Viscosity , Stoke’s Law , Terminal Velocity

Viscosity : When a fluid flows such that a velocity gradient is set up within it, forces act within the fluid so as to prevent the velocity gradient from existing. This force is due to a property called viscosity.

Suppose that a glass plate in contact with a water column of height h is moved with constant velocity v. Forces of viscosity appear between the solid surface and the layer in contact.

$ \displaystyle F = -\eta A \frac{dv}{dz} $

where η is a constant called co-efficient of viscosity, its cgs unit is poise. Dimension is ML-1T-1 . The SI unit of viscosity equals 10 poise.

Stoke’s Law & Terminal Velocity

When a sphere of radius r moves with a velocity v through a fluid of viscosity η, the viscous force opposing the motion of the sphere is

F = 6πη r v

If for a sphere viscous force become equal to the net weight acting downward, the velocity of the body become constant and is known as terminal velocity.

$ \displaystyle 6\pi \eta r v = \frac{4}{3}\pi r^3 (\rho -\sigma)g $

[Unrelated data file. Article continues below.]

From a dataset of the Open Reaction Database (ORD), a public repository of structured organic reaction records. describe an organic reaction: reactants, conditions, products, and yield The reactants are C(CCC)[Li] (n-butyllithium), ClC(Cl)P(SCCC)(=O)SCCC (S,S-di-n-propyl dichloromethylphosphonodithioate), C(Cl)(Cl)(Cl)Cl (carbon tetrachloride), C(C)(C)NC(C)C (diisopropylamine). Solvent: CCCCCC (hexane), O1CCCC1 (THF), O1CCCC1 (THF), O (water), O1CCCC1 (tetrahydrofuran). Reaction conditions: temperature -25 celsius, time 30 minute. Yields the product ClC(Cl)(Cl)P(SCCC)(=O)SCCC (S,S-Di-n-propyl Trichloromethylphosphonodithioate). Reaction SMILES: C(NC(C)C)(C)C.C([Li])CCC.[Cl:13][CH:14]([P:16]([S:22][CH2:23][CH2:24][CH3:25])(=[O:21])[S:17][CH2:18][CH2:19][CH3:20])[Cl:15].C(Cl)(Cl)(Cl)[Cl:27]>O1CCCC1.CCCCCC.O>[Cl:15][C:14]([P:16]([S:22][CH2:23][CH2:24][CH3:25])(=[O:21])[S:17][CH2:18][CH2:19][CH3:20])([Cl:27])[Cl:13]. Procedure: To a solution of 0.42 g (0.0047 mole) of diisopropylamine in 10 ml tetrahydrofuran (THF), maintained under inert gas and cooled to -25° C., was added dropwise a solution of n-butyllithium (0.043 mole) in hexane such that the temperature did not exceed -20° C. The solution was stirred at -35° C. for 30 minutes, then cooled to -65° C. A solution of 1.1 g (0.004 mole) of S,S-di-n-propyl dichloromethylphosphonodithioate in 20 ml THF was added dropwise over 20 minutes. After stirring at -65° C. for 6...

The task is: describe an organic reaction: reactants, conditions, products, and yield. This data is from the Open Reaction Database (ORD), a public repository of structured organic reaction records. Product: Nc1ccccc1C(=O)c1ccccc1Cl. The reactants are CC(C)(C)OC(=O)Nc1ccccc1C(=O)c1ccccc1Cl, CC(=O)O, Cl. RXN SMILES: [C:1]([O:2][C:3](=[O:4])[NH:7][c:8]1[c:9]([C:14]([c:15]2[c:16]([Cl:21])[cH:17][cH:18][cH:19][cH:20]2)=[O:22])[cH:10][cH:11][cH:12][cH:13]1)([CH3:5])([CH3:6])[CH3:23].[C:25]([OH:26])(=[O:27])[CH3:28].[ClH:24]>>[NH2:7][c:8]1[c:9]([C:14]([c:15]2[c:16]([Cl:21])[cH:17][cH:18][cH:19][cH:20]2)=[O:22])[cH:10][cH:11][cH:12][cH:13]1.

$ \displaystyle v = \frac{2 r^2 (\rho – \sigma) g}{9 \eta} $

Exercise : Raindrops fall from a very great height. As we see the speed with which it falls is not that large. Why is this so ?

Illustration : A spherical ball of radius 1×10-4 m and density 104 kg/m3 falls freely under gravity through a distance h before entering a tank of water. If after entering the water the velocity of the ball does not change, find h. The viscosity of water is 9.8 × 10-6N -m2

Solution : After falling through a height h, the velocity of the ball becomes

$ \displaystyle v = \sqrt{2 g h} $

After entering water, this velocity does not change, this velocity is equal to the terminal velocity,

$ \displaystyle \sqrt{2 g h} = \frac{2 r^2 (\rho – \sigma) g}{9 \eta} $

On putting given values , we get

or,  h = 20.41 m

Illustration : Two identical drops of water are falling through air with a steady velocity v. If the drops coalesced, what will be the new velocity?

Solution : Let r be the radius of each drop. The terminal velocity vT of a drop of radius r is given by

$ \displaystyle v = \frac{2 r^2 (\rho – \sigma) g}{9 \eta} $   . . . (i)

Now when two drops each of radius r coalesce to form a new drop, the volume of coalesced drop will be given by

$ \displaystyle \frac{4}{3}\pi R^3 = 2\times \frac{}{}\pi r^3 $

The radius of the coalesced drop will be

R = (2)1/3 r

$ \displaystyle \frac{v’}{v} = (\frac{R}{r})^2 = 2^{2/3} $

Hence, the new terminal velocity of the coalesced drop is

or v’ = (2)2/3 v    [as vT = v]

Also Read:

Surface Tension
Surface Energy
Excess Pressure inside a soap bubble
Angle of contact
Capillarity & Ascent Formula
Poiseuille’s formula

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